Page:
Pregnancy outcome after cyclosporine therapy during pregnancy: a meta-analysis

Transplantation. 2001 Apr 27;71(8):1051-5. doi: 10.1097/00007890-200104270-00006.


Background: Cyclosporine (CsA) therapy must often be continued during pregnancy to maintain maternal health in such conditions as organ transplantation and autoimmune disease. This meta-analysis was performed to determine whether CsA exposure during pregnancy is associated with an increased risk of congenital malformations, preterm delivery, or low birthweight.

Methods: Various health science databases were searched to identify relevant articles. Articles selected for inclusion in the study were required to be free of any apparent selection bias and report outcomes in at least 10 newborns exposed to CsA in utero, specifically commenting on the presence or absence of congenital malformations. Article selection and data extraction were performed by two independent reviewers, with adjudication in cases of disagreement. To assess risks of CsA exposure, a summary odds ratio was calculated. Prevalence of malformations was calculated as a rate for all cyclosporine-exposed live births and for the subgroups identified. Ninety-five percent confidence intervals were constructed for both the odds ratio and prevalence rates.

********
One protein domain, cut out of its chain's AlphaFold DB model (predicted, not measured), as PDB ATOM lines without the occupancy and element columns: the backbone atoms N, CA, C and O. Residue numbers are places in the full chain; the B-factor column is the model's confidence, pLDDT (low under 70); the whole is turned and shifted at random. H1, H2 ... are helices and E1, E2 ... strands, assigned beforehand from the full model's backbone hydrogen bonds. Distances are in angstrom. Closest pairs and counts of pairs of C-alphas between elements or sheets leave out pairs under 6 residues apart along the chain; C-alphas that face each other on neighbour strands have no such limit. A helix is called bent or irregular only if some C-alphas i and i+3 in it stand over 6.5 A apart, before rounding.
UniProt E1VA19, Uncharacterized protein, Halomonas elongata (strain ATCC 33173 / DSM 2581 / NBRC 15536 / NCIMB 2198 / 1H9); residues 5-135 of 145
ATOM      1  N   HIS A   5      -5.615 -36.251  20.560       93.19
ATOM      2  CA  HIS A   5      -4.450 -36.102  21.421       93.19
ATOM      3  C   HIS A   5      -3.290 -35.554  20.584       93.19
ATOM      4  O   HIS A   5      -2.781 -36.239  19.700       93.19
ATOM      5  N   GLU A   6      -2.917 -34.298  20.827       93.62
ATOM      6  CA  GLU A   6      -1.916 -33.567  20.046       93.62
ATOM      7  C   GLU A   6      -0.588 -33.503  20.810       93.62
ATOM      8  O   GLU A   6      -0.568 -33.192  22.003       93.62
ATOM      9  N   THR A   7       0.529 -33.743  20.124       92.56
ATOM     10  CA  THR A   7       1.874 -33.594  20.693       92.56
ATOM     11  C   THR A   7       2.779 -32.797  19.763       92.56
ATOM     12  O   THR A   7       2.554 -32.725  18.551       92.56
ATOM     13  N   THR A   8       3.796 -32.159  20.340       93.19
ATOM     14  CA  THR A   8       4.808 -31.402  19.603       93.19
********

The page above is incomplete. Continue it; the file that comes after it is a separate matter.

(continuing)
Results: Fifteen studies (6 with control groups of transplant without use of cyclosporine; total patients: 410) met the inclusion criteria for major malformations, 10 for preterm delivery (4 with control groups; total patients: 379) and 5 for low birth weight (1 with control groups; total number of patients: 314). The calculated odds ratio of 3.83 for malformations did not achieve statistical significance (CI 0.75-19.6). The overall prevalence of major malformations in the study population (4.1%) also did not vary substantially from that reported in the general population. OR for prematurity [1.52 (CI 1.00-2.32)] did not reach statistical significance although the overall prevalence rate was 56.3%. The OR for low birth weight [1.5 (CI 0.95-2.44 based on 1 study)].

Conclusions: CsA does not appear to be a major human teratogen. It may be associated with increased rates of prematurity. More research is needed to evaluate whether cyclosporine increases teratogenic risk.

Publication types

  • Meta-Analysis
  • Research Support, Non-U.S. Gov't

MeSH terms

  • Congenital Abnormalities / epidemiology
  • Cyclosporine / therapeutic use*
  • Female
  • Humans
  • Immunosuppressive Agents / therapeutic use*
  • Infant, Low Birth Weight
  • Infant, Newborn
  • Infant, Premature
  • Odds Ratio
  • Pregnancy
  • Pregnancy Outcome*
  • Risk Factors


  • Immunosuppressive Agents
  • Cyclosporine